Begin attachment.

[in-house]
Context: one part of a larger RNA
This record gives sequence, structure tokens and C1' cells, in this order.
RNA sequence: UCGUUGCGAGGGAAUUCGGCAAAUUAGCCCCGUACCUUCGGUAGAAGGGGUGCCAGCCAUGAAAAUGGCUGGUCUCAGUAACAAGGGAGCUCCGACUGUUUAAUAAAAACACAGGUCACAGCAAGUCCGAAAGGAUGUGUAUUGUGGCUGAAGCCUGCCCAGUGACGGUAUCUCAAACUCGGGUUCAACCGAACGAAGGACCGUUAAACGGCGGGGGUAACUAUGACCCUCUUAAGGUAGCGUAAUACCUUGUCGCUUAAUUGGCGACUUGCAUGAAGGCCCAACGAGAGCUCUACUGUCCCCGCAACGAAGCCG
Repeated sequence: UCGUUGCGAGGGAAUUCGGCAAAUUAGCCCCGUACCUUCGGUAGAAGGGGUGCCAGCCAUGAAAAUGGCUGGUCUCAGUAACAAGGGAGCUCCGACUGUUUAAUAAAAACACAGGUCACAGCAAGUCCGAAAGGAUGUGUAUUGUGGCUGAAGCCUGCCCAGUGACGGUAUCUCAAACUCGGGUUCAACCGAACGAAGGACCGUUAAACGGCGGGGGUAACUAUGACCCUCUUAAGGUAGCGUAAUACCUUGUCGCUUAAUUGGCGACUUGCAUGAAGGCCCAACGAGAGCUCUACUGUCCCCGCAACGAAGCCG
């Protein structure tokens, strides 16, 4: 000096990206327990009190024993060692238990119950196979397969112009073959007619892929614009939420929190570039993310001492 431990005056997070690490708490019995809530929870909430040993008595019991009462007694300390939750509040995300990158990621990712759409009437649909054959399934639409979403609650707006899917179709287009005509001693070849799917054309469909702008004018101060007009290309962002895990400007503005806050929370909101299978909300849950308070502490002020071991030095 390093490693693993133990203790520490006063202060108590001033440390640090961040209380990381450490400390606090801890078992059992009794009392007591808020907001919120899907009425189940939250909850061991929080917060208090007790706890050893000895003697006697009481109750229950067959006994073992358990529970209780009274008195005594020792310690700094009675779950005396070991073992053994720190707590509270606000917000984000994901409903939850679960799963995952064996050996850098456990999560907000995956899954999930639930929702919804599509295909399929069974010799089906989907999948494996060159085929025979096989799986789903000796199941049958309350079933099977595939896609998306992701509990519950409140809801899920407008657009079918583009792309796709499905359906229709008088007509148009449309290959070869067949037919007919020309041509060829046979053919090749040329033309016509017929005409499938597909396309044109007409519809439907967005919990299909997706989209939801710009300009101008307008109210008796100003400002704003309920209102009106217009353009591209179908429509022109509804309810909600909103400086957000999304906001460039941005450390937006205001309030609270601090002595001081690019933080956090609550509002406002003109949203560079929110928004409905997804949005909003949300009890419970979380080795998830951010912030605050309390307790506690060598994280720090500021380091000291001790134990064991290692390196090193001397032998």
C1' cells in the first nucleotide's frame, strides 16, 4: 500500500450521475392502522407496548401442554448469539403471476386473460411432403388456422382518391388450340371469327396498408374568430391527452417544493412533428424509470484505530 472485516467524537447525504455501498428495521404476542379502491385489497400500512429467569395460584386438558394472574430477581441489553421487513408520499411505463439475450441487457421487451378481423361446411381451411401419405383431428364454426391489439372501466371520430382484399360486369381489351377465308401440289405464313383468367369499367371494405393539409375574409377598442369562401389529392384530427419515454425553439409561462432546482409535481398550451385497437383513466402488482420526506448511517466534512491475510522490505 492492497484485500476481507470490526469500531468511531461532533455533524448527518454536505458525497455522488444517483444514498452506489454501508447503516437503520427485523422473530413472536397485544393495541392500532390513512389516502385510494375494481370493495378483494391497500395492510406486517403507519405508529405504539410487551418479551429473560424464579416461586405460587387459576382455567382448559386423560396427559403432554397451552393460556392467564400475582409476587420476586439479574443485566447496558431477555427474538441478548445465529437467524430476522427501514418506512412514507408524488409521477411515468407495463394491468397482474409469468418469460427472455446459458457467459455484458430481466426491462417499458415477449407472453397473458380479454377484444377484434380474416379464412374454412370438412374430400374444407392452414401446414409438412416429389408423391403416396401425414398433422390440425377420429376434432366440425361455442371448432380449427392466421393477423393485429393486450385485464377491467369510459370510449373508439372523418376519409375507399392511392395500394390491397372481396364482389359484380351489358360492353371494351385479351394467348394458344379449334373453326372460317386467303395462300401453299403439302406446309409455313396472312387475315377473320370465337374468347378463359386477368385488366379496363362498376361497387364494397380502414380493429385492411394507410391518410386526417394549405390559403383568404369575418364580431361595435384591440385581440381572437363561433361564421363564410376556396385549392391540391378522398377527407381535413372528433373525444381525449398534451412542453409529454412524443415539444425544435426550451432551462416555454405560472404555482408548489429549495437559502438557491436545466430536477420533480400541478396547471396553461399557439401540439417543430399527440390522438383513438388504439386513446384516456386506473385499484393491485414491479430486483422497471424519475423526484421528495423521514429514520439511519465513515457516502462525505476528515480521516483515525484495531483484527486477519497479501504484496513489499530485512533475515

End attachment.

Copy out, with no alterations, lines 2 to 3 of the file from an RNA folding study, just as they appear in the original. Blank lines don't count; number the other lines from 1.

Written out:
Context: one part of a larger RNA
This record gives sequence, structure tokens and C1' cells, in this order.